See, politics doesn’t stop just because you disenfranchise people. The alternative to peaceful democratic change is voters using your skull as a ballot box.

    The unnerving reality was that the deep social trust which has underpinned German society and kept it out of trouble for three generations was breaking down

    I don’t think there’s a single Western European country that could still be honestly described as a high trust society. That went out with mass immigration.

    The big debate today is not about cutting red tape or raising the status of entrepreneurs, but of transitioning to a four-day work week.

    Childless Europe is still caught in a fantasy of living the high life without doing any of the things that would be required to live the high life (increased productivity, lower costs, more European babies instead of dinghy retards, etc.)

    We see that in Britain with the electorate prepared to give Labour another go. Why not? Nobody believes politics will solve any of our problems anymore.

  7. BiND,

    That’s a fascinating long read. Thanks.

    I’ve held a view for a while that there’s a certain sort of internationalist boomer perspective across the world that is rooted in post-war thinking, post-civil rights thinking. And that many young people have been born and raised long after that and no longer feel the same things.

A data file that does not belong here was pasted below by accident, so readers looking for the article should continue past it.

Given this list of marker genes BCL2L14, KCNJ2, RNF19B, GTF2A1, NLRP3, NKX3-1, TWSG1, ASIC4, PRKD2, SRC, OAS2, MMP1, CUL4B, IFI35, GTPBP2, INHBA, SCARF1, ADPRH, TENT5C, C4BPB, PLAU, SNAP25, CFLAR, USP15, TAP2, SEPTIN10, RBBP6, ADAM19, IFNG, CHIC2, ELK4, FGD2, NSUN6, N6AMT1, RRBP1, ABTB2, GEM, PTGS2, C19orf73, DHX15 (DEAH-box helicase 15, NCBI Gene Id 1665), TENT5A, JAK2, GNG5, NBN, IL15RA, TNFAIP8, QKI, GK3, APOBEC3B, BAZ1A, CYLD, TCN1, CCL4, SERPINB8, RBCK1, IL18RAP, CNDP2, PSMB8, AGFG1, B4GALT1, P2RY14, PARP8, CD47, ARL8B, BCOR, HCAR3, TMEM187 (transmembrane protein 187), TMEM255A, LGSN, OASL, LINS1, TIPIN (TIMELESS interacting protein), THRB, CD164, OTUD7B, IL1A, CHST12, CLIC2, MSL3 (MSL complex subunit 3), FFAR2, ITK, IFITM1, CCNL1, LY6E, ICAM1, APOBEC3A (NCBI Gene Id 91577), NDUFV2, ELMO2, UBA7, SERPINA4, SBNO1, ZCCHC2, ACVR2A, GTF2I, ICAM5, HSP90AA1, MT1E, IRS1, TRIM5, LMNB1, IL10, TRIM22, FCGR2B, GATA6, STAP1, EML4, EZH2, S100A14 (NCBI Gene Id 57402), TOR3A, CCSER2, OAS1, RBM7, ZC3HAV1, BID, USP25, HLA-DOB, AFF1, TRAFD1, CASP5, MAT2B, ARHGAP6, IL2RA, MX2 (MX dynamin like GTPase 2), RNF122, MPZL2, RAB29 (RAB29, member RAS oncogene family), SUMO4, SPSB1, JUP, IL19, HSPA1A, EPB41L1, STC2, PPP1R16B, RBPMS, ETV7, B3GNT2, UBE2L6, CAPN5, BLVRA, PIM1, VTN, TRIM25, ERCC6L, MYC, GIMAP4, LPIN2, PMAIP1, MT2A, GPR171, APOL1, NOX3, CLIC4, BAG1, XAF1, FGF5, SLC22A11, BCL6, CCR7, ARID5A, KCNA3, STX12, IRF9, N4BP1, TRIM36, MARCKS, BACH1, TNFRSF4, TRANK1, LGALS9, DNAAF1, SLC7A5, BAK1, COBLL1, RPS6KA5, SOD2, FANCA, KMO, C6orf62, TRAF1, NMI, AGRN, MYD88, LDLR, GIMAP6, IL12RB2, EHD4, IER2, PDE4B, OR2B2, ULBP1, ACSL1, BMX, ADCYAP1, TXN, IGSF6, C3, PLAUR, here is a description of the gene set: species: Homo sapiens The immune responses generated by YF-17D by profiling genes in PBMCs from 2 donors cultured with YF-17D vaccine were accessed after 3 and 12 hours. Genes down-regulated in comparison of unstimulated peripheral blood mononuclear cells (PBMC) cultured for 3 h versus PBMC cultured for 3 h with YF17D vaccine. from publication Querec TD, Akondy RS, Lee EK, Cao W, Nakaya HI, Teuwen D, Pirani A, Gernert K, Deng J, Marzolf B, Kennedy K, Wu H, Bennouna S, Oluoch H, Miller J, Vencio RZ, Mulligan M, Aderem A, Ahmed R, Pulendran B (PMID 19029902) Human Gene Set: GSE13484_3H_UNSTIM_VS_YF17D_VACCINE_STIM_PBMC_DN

Like I’m born after the boomers, but I felt the sense of WW2 strongly as a boy. Commando comics, older teachers who fought in the war, huge parades, lots of war films on TV. And you can see why people were drawn to the idea of the United Nations and the EEC as a reaction to that. I once read something about how European post-war modern architecture rejected classical architecture as it was seen to be related to Nazism.

    People born long after don’t have the same baggage, don’t have the same perspectives. Like the young black people today don’t suffer from the same problems of black people in the 60s or even the 80s. Look at our culture and how much people accept black superheroes.

  8. BTW Grist

    Nun bin ich auch rechtsextrem ?

    Rechtsradikal is a good synonym. Fernrechts, is not often heard.

  9. The Meissen Bison

    Ottokring: «The nutter vote will now be split between the AfD and BSW»

    On current polling that’s an awful lot of nutters.

    Grist: «Gott in Himmel! »

    If we’re honest, that was in the same module as “Hände Hoch!”, “Schweinhund!” and “For you the war is over, Engländer pig”.